Protection Against Toxin Challenge in the Rat Model. In vivo neutralization experiments are performed essentially as described (Ivins B, Ristroph J, Nelson G. 1989. Influence of Body Weight on Response of Fischer 344 Rats to Anthrax Lethal Toxin. Applied and Environmental Microbiology 55: 2098-100). Fischer 344 rats (250-275 g each; mean, standard deviation to be added) are anesthetized by intra-peritoneal injection of 80 mg/kg weight ketamine and 10 mg/kg xylazine. Antibodies (or sterile PBS) are administered in a 200 μl volume in a blind study, followed after 5 minutes by a 10× MLD lethal dose of anthrax toxin (40 μg PA, 8 μg LF) (Ezzell J W, Ivins B E, Leppla S H. 1984. Immunoelectrophoretic analysis, toxicity, and kinetics of in vitro production of the protective antigen and lethal factor components of Bacillus anthracis toxin. Infect Immun 45: 761-7) in a 200 μl volume, both via penile vein injection. Five animals are used for each test condition, and are monitored for discomfort and time of death versus survival. Rats are maintained under anesthesia for 5 hours or until death to minimize discomfort. Death is monitored by a cessation of breathing and heart beat. Surviving rats are euthanized by overdose of sodium phenobarbitol by intra-peritoneal injection, followed by appropriate disposal. The protective ability of antibody preparations is measured as a delayed time to death, and is considered significant at the p<0.05 level as determined by Student's one tailed t-test.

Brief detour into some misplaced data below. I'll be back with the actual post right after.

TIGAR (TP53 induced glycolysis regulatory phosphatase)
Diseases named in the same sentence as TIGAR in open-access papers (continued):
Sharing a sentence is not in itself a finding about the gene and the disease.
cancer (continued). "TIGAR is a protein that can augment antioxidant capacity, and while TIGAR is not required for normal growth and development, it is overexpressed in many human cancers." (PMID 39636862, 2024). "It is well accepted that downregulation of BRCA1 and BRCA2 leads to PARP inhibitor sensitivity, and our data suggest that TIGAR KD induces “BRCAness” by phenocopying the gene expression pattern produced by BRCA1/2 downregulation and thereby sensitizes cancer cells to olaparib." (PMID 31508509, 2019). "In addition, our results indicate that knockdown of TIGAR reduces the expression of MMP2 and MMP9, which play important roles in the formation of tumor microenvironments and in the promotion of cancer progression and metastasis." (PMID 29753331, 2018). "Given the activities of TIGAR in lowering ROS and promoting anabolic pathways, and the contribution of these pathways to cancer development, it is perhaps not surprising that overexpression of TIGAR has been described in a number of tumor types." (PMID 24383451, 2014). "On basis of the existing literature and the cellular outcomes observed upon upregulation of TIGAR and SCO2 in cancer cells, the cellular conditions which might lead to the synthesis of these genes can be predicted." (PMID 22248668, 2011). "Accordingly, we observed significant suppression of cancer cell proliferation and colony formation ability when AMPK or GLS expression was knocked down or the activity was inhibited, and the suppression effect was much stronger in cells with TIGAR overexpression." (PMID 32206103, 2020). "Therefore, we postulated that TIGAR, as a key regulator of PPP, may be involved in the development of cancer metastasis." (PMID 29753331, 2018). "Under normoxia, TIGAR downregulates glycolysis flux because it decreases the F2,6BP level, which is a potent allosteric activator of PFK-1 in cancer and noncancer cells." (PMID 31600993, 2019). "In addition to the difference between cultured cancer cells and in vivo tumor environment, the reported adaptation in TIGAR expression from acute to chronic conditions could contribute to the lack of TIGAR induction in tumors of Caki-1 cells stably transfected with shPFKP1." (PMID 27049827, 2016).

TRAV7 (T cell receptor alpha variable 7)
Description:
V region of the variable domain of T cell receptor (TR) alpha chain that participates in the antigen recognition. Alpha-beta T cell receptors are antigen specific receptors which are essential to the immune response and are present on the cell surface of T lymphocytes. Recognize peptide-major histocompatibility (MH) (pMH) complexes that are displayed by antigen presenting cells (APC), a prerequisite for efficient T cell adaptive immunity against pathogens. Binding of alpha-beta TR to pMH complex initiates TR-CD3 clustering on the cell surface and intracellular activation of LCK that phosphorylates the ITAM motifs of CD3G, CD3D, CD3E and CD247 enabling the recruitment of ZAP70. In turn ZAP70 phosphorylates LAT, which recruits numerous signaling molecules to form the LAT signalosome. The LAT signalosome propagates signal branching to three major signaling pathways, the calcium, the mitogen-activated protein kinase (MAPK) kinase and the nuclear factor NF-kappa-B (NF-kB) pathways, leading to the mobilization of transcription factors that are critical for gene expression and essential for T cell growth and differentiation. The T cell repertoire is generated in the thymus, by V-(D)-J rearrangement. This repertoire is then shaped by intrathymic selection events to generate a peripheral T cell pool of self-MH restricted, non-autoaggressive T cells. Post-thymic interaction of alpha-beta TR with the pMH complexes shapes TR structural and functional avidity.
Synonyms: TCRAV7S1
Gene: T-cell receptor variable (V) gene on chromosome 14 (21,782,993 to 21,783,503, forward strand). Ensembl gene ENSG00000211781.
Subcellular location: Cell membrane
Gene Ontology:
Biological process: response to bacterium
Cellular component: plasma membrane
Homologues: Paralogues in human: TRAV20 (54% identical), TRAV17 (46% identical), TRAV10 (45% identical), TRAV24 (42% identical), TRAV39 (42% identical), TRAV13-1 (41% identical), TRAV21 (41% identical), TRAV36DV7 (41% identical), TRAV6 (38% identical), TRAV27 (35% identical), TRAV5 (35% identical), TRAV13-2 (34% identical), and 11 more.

Engineering of anti-PA Antibodies With Different Binding Affinities. The VH and VL genes of the 14B7 monoclonal antibody (Little S F, Leppla S H, Cora E. 1988. Production and characterization of monoclonal antibodies to the protective antigen component of Bacillus anthracis toxin. Infect Immun 56: 1807-13) are isolated by RT-PCR. Overlap extension PCR is used to produce a 750 bp scFv gene fragment with a sequence encoding a (Gly4Ser)4 linker inserted between the heavy and light chain sequences. The scFv gene is fused to pIII for display in filamentous bacteriophage. Error prone PCR is used to construct a library of 5×105 independent transformants which upon screening by phage display leads to the isolation of clone A2E. The corresponding scFv protein exhibits a three-fold higher affinity to PA, and markedly increased stability. DNA sequencing revealed that A2E contains a single L56Ser:Pro substitution in CDR L2 (Table 1).
Summary of antibody affinity and stability
(× 105 M−1
koff (× 10−4
37° C. in
13.5 ± 1.2
33 ± 2
3.1 ± 0.4
32 ± 2
190 ± 20
7.2 ± 0.8
1.7 ± 0.2
6.2 ± 0.7
3.9 ± 1.3
2.9 ± 0.3
30 ± 0.8
$37° c. tests performed in 90% FBS for seven days.,
*Amount of PA binding remaining after 2 hours of incubation in PBS at 70° C.
In addition to the affinity matured mutants, an antibody containing the mutation L97Leu:Ala is also constructed. The L97Leu:Ala substitution results in a higher equilibrium dissociation constant and is identified as part of an alanine scanning mutagenesis study of 33 residues at the 14B7:PA interface. Divalent, homodimeric scFv antibodies are constructed with by fusing the 14B7 wild type and the A2E and 1H scFvs with a C-terminal dimerization polypeptide (Krebber A, Bornhauser S, Burmester J, Honegger A, Willuda J, et al. 1997. Reliable cloning of functional antibody variable domains from hybridomas and spleen cell repertoires employing a reengineered phage display system. J Immunol Methods 201: 35-55). Finally, larger molecular weight monovalent scAbs (45 kDa) are generated by C-terminal fusion of the scFv to a human constant kappa domain (Hayhurst A, Harris W J. 1999. Escherichia coli skp chaperone coexpression improves solubility and phage display of single-chain antibody fragments. Protein Expr Purif 15: 336-43).